POLICE have warned of a "lack of clarity" over flagship government plans for every Scottish child to have a state-appointed guardian.

As key stakeholders thrash out how the scheme should be implemented, the new national force signalled concerns about how it will share sensitive information about youngsters with so-called Named Persons.

Starting next summer, these officials - usually teachers or health visitors - will have a formal responsibility for the welfare of specific children in their care, including access to threats to their safety.

In a formal entry in to its corporate risk register, the national force, which supports the Named Person scheme, highlighted complications in how it could pass on such information.

It said: "Police Scotland does not currently have a consistent process on how such risk and concerns are identified, triaged managed and shared.

"In the absence of a national functioning Named Person Service, there is a concern that partners do not have efficient or secure systems in place to receive and manage such notifications."

Police are traditionally nervous about sharing such information, although they can and do have information-sharing protocols with other agencies.

The document, put before the force's ruling board, the Scottish Police Authority, sets out proposals to mitigate against this risk, which it ranks as "high" with potential financial and reputational implications.

The force, in the same paper, also highlights two other concerns over the legislation, the Children and Young People (Scotland) Act.

The first is that children and young people will have named persons until they are 18, many of whom will be dealt with by adult courts as opposed to the children's hearing system.

The risk register said: "This is a significant change for all authorities, including PS and requires a review of all interdependent policies and processes which impact/refer to children and young people to ensure cognisance of legislative change."

Police Scotland also highlighted what it described as "a lack of clarity" over exactly what exactly it means for chief constable Sir Stephen House to be categorised as a "corporate parent" under the law.

This is part of the new law that is designed to offer support to young people who have been in care right up to their 26th birthdays.

Detective Chief Superintendent Lesley Boal, the officer leading on public protection issues, stressed that police did not oppose the legislation and that the force was looking at ways of overcoming complications highlighted in the risk register.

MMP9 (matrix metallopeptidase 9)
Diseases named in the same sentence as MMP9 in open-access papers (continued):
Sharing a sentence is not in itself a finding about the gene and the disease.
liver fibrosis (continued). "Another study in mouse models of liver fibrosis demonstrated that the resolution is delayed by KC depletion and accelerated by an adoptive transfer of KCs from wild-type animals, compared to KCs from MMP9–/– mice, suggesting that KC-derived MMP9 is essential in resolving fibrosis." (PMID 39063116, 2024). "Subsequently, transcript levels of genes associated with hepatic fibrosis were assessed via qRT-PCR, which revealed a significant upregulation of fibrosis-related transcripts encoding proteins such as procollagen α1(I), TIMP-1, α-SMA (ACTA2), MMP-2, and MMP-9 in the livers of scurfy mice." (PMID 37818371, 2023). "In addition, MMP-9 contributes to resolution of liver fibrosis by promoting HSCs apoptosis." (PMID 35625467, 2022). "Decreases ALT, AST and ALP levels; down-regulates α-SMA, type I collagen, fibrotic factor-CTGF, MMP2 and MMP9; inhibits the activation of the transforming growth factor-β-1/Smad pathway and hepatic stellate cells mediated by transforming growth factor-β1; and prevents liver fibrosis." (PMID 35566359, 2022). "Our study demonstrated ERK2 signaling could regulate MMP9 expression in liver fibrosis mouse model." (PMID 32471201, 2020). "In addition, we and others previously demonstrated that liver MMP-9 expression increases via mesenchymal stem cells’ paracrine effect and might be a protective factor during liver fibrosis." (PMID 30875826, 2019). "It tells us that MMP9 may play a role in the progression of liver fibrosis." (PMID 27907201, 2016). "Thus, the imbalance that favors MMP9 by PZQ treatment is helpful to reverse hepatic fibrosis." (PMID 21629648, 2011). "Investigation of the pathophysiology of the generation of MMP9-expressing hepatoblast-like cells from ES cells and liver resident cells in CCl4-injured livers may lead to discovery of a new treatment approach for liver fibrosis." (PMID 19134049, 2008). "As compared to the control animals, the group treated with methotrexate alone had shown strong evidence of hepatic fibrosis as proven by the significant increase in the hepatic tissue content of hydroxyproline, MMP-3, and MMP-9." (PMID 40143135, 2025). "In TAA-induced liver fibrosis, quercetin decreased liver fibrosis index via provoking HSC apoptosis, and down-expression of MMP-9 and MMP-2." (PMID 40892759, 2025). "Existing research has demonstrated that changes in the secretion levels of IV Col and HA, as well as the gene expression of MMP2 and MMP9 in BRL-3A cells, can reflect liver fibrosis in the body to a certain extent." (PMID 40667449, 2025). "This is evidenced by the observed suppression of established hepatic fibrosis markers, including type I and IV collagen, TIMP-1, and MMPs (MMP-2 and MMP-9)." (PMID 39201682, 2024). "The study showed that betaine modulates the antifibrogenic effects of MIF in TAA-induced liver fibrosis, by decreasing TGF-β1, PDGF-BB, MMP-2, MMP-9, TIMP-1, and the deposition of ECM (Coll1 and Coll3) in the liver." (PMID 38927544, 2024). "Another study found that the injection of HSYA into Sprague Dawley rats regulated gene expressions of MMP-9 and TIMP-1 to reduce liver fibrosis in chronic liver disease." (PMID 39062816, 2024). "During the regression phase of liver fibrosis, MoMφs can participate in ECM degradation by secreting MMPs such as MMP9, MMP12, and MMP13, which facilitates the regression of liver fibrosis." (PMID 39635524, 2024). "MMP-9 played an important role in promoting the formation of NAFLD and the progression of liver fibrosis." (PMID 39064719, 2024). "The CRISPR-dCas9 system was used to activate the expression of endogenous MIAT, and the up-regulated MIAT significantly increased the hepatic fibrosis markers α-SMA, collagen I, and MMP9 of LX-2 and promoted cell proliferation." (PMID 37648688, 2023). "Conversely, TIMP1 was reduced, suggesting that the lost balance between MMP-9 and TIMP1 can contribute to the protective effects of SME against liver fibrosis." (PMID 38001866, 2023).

She said: "Police Scotland is supportive of the concept of the 'named person'.

"There are already established local protocols for the sharing of concerns, and identifying those children who are at risk of harm.

"We have, in addition, been working closely with Scottish Government and a broad range of local partners, such as local authorities and health boards to establish clear practice and protocols for sharing concerns in readiness for the commencement of this part of the Act."

Much of the opposition to the Named Persons scheme and the wider Getting It Right for Every Child or Girfec strategy has come from rightist or faith-based groups who see the proposals as an attempt to undermine parental rights.

However, the police are just the latest serious organisation to raise practical issues that they believe should be ironed out as the legislation is phased in.

Half of organisations who took part in a government consultation raised data protection concerns on sharing child information.

A government spokeswoman said: "There are many reasons why a child, at some point in his or her life, might become vulnerable and a family need more support. That is why the Scottish Parliament passed legislation to help ensure concerns can be identified early and acted upon as appropriate."

"We are now considering the independent analysis of the consultation responses, what people told us about the draft guidance and what more we should do to ensure those working with children get the guidance they need to implement Girfec effectively. Police Scotland, working in partnership with the Scottish Government, is taking a timely and sensible approach in assessing how it will fulfil its responsibilities under the Act."